10.       An explanation has been appended regarding any person who is not present in Bangladesh. The explanation clarifies by saying that person induces both natural and juristic person.
 
11.       Turning to the second question, we find that the construction of Article 2(1) reviles" that formation of opinion by the Government is implicit in the determination of a properly as an abandoned property-coming within the defi­nition clause, no doubt this determination is only an ascertainment of fact constituting a properly an abandoned property, and en such preliminary ascertainment of fact the law takes effect of it's own force from 28. 2. 72. The date the older came into force. On such formation of opinion of the Government after ascertain­ment of fact, the property as abandoned pro­perty vests in the Government under Article 4, subject to the provisions of other articles of the Presidential Order. Preliminary formation of opinion of the Government is, however, not necessary for the properties coming within the ambit of the two categories included in the inclusion clause. Mr. Attorney-General's con­tention that no formation of opinion by the Government is necessary under Article 2(1) for coming into operation of the definition clause under Article 4 cannot be sustained. The High Court Division is correct in this part of its finding.
 
12.       We can now turn to the third question as to whether prior show cause notice is nece­ssary before the opinion of the Government is formed. It is to be remembered that principles of natural justice is not attracted for preli­minary determination. A glance at different provisions of the Presidential Order No. 16 of 1972 shows that it has statutorily provided justice rule. Articles 7, 15 and 16 amongst others provide ample provisions for notice and opportunity to show cause to the affected person to establish his case. Where justice rule has been statutorily provided, principles of natural justice does not apply as in such event it becomes redundant. The High Court Division's opinion that prior show cause notice is necessary before the Government is to form its opinion under Article 2(1) cannot be  sustained because  of the  reasons  stated herein before, and also because of factual impossibility of serving show cause notice en absent person of unknown whereabouts.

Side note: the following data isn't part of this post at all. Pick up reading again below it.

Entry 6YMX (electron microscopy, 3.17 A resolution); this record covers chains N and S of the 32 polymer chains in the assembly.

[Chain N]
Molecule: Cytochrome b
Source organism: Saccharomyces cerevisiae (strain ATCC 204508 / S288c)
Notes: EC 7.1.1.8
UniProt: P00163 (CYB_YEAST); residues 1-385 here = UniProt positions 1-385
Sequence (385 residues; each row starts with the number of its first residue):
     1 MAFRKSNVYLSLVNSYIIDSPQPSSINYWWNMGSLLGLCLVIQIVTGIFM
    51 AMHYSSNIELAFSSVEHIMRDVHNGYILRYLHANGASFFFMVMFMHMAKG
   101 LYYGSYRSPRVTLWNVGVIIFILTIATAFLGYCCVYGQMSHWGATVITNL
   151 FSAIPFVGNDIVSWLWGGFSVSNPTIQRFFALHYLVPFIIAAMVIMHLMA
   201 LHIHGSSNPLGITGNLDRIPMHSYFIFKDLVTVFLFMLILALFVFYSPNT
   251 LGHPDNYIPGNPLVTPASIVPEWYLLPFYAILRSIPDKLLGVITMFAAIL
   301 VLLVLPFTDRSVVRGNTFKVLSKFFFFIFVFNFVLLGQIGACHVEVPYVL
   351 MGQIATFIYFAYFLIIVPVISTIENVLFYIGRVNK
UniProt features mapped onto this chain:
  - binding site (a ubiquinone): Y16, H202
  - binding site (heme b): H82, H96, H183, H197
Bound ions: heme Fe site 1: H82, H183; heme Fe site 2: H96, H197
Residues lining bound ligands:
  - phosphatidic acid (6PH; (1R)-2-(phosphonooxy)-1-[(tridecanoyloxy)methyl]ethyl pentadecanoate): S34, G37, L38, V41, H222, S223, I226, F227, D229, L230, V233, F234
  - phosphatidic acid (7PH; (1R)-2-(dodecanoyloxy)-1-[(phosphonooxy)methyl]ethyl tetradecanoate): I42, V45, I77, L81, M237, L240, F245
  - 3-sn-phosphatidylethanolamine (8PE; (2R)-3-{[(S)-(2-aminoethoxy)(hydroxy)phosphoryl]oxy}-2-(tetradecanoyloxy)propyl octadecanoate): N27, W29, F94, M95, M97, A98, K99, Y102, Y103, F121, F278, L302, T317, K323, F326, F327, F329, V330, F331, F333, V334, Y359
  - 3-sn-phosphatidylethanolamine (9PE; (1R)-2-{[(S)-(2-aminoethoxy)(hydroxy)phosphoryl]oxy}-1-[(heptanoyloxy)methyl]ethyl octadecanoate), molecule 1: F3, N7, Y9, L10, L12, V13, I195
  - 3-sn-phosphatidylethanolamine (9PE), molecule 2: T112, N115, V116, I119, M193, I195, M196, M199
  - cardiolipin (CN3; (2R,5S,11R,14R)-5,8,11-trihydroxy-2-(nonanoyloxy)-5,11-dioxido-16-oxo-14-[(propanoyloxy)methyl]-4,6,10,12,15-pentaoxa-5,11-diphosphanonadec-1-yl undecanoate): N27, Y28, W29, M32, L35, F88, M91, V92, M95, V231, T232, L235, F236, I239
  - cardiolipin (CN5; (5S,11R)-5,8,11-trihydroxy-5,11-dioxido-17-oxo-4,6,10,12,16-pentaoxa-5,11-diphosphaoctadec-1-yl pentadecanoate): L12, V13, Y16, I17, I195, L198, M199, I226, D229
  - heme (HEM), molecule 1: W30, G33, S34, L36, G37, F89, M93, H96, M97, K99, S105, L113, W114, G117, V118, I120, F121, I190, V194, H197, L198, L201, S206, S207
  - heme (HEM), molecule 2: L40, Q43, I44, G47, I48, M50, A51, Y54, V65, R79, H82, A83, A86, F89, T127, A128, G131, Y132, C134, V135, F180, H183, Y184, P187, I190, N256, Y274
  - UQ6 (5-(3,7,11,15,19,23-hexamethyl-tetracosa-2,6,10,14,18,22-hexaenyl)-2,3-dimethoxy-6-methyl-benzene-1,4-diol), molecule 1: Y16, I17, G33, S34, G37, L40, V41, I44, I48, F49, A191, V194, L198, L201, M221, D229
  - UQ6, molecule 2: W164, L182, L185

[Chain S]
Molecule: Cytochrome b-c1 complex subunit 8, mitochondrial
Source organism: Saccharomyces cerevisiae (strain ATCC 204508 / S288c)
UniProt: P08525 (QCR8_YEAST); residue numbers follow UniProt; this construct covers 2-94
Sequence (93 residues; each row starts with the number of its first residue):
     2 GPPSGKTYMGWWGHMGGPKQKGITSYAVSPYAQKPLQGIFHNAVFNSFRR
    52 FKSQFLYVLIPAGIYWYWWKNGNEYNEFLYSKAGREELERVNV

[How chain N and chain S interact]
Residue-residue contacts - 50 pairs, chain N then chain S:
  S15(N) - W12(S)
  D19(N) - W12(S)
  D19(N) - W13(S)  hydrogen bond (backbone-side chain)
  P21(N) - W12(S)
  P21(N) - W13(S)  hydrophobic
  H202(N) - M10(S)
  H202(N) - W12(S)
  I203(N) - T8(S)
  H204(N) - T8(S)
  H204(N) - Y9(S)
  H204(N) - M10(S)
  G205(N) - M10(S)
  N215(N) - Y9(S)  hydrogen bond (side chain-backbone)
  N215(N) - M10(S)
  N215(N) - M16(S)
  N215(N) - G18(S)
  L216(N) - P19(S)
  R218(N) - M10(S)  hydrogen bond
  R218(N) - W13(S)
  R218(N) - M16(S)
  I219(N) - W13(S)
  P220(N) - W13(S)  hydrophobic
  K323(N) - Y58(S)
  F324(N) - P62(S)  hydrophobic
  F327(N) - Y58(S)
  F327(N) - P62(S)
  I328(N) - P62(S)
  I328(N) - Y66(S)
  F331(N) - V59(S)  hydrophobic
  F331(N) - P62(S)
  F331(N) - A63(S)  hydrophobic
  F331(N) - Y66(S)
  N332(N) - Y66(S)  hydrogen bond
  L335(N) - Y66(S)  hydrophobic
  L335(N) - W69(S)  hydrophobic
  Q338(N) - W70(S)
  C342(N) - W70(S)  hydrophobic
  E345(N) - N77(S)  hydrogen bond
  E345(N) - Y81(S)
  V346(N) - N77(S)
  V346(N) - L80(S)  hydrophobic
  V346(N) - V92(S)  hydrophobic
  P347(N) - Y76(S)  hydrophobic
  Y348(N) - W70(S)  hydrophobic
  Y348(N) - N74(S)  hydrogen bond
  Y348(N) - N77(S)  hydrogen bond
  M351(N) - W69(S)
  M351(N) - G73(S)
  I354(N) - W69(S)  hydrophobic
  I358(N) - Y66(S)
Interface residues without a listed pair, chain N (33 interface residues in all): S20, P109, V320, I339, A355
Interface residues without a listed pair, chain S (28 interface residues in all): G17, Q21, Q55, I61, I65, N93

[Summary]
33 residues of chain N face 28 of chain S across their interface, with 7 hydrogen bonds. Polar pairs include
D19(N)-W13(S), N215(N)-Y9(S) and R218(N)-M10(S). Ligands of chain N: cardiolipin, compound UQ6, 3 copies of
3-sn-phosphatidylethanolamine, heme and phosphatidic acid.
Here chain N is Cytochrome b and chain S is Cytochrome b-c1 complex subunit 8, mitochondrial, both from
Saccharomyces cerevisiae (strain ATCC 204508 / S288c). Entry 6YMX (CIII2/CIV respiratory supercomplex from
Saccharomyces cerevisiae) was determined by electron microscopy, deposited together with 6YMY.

13.       We now turn to the question of Article 8. Mr. Attorney-General endeavoured to argue that the Government in substance has purpor­ted to act under this Article, whereas the Counsel for the respondent contends that the Government has not mentioned Article 8 at all in the impugned notifications, nor are the facts attracted to this Article. He contends that Government purported to act  under article 5, treating the assets of the Company vested under Article 4,  but Article 5 is not attracted at all, as only some shares, if at all, have become abandoned property and not the assets 'of the company. We refer to Article 8 which runs thus:-
 
"8(1) Where any abandoned property con­sists of shares in any company-
(a) the Government shall be deemed to be the registered holder of such shares and, notwithstanding  anything in the memoran­dum or articles of association of the com­pany or in any agreement or instrument, shall have the same rights in the matter of making a requisition for the convening of a meeting or of presenting a petition to the Court under the provisions of the Companies Act, 1973 (Act VII of 1913) or under any other law or under the Articles of Association or in any other matter as the person whose shares have vested in the Government had   immediately before such vesting; and
(b) the Government shall have the power to acquire, at its opinion, all or a portion of the remaining shares in such company in the prescribed manner on such terms as it deems fit.
(2) Where under clause (1) the Govern­ment becomes the holder of more than fifty per cent of the total number of snares in the company, the Government 'may by cruder in writing,
(a) dissolve the Board of Directors of the company;
(b)  remove its Managing Director or any other Director;